Alternative Christmas gifts for our political masters

Posted on: 29 December 2009 by Gareth Hargreaves

Politicians are not shy when asking for perks and expenses, but have you wondered what Santa left in the Christmas stockings of Gordon Brown, Nick Clegg and David Cameron? may provide a brief lull for our three party leaders as they try to recharge before a general election year. It's possible their wives were not thinking about political advantage while shopping for gifts, so we asked Ian Dunt to create an alternative list of gifts which could improve their fortunes.

Nick Clegg

The Lib Dems supremo needs a pair of half-moon glasses. The man is desperately in need of some gravitas. Did you ever find yourself dating someone who was the precise opposite of your previous partner? 'Perhaps I'm dating them as an antidote to my ex,' you think. That's precisely what the Liberal Democrats have done. The move from Ming Campbell to Nick Clegg was mind boggling, like a political version of the scene where Clarke Kent steps into the phone box to turn into Superman, but far, far more boring.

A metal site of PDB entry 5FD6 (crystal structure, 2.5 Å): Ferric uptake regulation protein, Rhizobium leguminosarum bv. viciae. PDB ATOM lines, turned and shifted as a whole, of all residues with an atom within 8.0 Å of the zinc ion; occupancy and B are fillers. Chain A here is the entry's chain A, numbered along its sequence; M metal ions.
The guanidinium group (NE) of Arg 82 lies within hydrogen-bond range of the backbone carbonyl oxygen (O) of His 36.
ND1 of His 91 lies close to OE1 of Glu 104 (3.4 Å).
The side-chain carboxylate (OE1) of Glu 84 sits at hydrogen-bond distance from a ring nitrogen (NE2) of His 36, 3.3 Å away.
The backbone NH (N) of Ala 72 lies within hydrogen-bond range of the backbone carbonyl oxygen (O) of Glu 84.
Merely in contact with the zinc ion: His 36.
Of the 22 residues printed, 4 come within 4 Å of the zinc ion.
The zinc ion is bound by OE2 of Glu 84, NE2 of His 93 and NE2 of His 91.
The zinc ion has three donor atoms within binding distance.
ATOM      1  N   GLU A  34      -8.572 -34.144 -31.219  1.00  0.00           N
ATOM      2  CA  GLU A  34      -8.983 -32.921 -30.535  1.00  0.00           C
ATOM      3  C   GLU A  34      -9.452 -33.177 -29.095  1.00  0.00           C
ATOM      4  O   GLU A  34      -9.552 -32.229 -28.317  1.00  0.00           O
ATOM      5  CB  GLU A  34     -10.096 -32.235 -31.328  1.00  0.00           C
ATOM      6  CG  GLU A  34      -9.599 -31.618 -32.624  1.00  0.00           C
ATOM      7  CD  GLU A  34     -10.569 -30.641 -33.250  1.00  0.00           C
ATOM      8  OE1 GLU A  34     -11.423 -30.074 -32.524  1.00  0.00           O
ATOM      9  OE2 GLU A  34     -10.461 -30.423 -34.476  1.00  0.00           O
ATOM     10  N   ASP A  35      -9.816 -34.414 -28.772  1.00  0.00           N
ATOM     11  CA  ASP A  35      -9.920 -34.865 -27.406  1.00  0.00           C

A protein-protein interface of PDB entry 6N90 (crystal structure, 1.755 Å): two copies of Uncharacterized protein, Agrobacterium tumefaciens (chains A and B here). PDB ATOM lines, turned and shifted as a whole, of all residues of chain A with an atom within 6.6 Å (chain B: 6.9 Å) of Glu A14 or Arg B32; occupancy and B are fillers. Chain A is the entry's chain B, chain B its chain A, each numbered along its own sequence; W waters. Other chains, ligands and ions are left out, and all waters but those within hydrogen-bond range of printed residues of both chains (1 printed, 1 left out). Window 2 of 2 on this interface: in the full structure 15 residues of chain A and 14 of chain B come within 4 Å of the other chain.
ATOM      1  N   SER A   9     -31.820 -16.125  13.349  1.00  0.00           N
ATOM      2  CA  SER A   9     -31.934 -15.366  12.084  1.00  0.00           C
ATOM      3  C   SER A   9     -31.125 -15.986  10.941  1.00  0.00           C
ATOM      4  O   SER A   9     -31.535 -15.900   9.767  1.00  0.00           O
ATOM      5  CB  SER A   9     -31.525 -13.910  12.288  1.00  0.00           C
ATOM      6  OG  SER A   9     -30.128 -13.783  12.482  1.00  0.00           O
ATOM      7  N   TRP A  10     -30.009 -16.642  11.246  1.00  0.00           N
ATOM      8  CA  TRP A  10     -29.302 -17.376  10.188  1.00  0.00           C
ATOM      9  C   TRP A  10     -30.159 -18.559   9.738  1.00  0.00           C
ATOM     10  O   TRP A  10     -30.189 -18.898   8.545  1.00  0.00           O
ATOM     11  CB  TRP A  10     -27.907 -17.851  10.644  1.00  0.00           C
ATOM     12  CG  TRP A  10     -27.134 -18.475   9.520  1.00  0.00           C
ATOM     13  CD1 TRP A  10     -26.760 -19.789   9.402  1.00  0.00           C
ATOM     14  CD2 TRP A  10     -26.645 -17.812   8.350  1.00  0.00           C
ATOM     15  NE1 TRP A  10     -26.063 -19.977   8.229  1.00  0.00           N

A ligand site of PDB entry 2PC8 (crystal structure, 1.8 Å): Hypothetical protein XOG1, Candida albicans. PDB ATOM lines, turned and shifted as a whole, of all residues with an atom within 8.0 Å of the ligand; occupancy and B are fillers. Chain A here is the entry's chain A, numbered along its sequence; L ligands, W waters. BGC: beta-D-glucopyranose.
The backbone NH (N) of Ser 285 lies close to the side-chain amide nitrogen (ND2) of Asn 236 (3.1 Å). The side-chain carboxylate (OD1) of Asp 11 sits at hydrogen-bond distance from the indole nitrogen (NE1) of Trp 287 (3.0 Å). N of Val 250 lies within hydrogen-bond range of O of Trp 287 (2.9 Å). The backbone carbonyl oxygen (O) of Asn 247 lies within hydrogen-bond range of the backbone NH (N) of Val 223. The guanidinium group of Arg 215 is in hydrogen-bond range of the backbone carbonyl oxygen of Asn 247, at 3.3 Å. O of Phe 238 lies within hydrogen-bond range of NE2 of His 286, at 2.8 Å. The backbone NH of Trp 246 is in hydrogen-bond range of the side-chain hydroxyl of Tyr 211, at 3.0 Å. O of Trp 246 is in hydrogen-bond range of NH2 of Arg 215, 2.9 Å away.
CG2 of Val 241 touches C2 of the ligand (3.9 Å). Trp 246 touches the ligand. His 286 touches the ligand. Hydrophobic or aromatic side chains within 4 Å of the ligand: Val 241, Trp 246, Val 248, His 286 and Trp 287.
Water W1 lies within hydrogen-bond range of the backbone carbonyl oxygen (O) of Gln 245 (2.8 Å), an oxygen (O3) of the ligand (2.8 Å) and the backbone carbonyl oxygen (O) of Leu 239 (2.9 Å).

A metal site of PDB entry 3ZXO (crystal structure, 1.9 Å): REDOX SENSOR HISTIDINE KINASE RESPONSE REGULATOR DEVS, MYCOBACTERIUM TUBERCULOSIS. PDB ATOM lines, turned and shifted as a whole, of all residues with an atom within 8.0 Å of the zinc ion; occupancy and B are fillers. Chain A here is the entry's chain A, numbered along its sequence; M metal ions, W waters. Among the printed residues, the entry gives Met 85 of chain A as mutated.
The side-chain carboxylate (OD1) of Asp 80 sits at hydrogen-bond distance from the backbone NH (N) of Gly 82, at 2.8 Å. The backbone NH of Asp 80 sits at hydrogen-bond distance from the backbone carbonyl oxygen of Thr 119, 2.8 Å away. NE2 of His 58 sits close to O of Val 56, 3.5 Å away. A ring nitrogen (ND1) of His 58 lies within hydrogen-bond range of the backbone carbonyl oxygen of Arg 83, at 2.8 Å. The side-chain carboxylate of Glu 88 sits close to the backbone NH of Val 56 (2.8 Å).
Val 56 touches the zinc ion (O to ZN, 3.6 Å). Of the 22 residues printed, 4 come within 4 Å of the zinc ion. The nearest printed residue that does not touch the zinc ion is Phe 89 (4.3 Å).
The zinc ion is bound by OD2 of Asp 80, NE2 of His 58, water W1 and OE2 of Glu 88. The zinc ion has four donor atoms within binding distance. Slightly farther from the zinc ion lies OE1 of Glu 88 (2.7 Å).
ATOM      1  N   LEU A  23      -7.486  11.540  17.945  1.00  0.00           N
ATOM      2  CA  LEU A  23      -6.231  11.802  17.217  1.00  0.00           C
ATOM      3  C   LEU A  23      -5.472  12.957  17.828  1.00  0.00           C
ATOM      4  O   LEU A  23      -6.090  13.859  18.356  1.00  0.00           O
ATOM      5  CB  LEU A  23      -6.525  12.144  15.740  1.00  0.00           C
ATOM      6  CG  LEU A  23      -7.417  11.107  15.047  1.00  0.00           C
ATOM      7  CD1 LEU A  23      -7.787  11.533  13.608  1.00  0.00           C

David Cameron

Eco Dave needs a bluffer's guide to football, and he needs it quickly. By June next year England will be in the World Cup, at which point the UK turns into a giant one-track mind. The Conservative party Conservative party leader will want to capitalise on the mood, but his claims of loving the game are less than convincing. Pundits were bemused when he claimed to be an Aston Villa supporter, given his name can be readily found in the dictionary next to the words 'Henley regatta'. The rules are easy, of course. Just say 'Ooooooooo' if the balls comes within 20 metres of the goal, and mutter generalisations about 'playing deep' every so often.

Gordon Brown

The PM, for his part, has the football supporter credentials sorted. After all, the Labour leader merrily spent taxpayer's money ensuring he had Sky Sports in his bedroom. What he lacks is charisma and mathematical ability. The former is difficult to purchase, but the latter could be solved with a simple calculator. Try dividing the £76 billion black hole in the public finances by the number of families in Britain, by the government's recovery plan and you get a very special figure: £2,400. That's the amount it will cost each family in Britain per year to pay it off. Happy New Year? Don't count on it.

Ian Dunt, editor of Ian Dunt is editor of

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